God loved; God showed grace and mercy; and thus God is kind. We see the kindness of God in the continual refreshment of the creation and our lives. We can discern God’s kindness as He is present with us in our lives, and strengthens and sustains us through our distress and trial: everything we have and are comes from Him, and our continual sustenance in Him is a gift. We can have complete confidence that God cares, and we have every reason to seek to draw near to Him, for He has done everything He can to demonstrate how kindly disposed He remains toward us (Romans 8:31-39, Hebrews 10:19-23).
As Christians we ought to be kind to one another and to others as God has been kind to us. Yet we should never confuse God’s patience and kindness with laxity and indifference. God has been kind to us in order to give us an opportunity to turn and follow His ways: if we faithfully seek His purposes we will endure in His kindness for eternity, but the kindness of God will be exhausted at some point for those who resist His purposes, and leaving a fearful expectation of judgment remaining (Romans 2:2-11, 11:22). We should not presume on God’s kindness!
If longsuffering/patience is the most coveted character trait yet one of the most poorly displayed, then kindness has become one of the most lost and neglected dispositions of our age. As Western society has grown more individualistic people have become more atomized and alienated from one another. Not a few people have become embittered and hardened by their experiences with their fellow human beings, and remain skeptical and aloof. People are guarded and give off the impression they would rather be left alone. Interaction with fellow human beings is made to seem risky; it is easier to not even acknowledge the existence of those around us.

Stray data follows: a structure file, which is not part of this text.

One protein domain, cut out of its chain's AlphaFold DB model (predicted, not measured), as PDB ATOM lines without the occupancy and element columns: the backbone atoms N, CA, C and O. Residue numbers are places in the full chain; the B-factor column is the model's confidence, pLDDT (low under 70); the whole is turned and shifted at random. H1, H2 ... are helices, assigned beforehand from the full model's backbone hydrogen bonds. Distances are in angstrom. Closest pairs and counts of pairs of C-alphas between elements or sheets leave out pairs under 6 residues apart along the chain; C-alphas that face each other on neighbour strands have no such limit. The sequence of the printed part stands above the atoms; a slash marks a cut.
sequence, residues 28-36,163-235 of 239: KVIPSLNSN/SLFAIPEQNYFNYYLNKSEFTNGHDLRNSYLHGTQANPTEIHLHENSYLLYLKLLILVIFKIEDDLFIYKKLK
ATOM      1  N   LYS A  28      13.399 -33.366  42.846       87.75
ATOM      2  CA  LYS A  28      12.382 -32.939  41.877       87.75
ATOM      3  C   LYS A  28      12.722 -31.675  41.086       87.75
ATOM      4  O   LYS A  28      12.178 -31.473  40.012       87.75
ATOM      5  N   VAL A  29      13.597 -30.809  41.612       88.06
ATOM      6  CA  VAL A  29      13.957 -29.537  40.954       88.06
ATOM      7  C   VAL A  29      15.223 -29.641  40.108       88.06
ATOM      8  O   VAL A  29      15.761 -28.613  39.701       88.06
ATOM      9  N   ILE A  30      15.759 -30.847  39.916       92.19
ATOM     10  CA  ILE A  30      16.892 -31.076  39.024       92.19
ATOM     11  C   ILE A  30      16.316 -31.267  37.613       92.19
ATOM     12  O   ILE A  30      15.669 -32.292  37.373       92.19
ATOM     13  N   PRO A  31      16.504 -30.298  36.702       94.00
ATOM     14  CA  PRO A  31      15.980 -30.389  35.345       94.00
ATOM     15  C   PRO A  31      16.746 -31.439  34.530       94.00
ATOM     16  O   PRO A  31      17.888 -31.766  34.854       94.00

Such an indifferent world is a cruel world, truly dark in its alienation and despair. If Christians manifest the same kind of anxiety and fear as is consistent in the world, and thus do not prove kindly disposed toward other people, the light of the Gospel is severely diminished. Instead Christians must be the light in the darkness, and the light of God in Christ is well expressed in kindness (Matthew 5:13-16). When we prove kindly disposed toward others, and express kindness to them in disposition and behavior, we provide warmth in the cold, and openness where there is normally closure. To be kindly disposed toward people, especially toward people with whom we maintain disagreement on many matters, is now countercultural and often disarming. People have little need to be part of another cold, lifeless group of people; but who would not want to be part of a group of warm, welcoming, kind, and caring people? Thus Christians ought to be for one another and for the world.
The world has enough people who are closed off to one another in alienation and despair. Let us resolve to open ourselves toward other people and manifest kindness to them. May they see in us the fruit of the kindness God has displayed toward those who are in Christ, and may they come to share in that kindness, and all to the glory of God!
Ethan R. Longhenry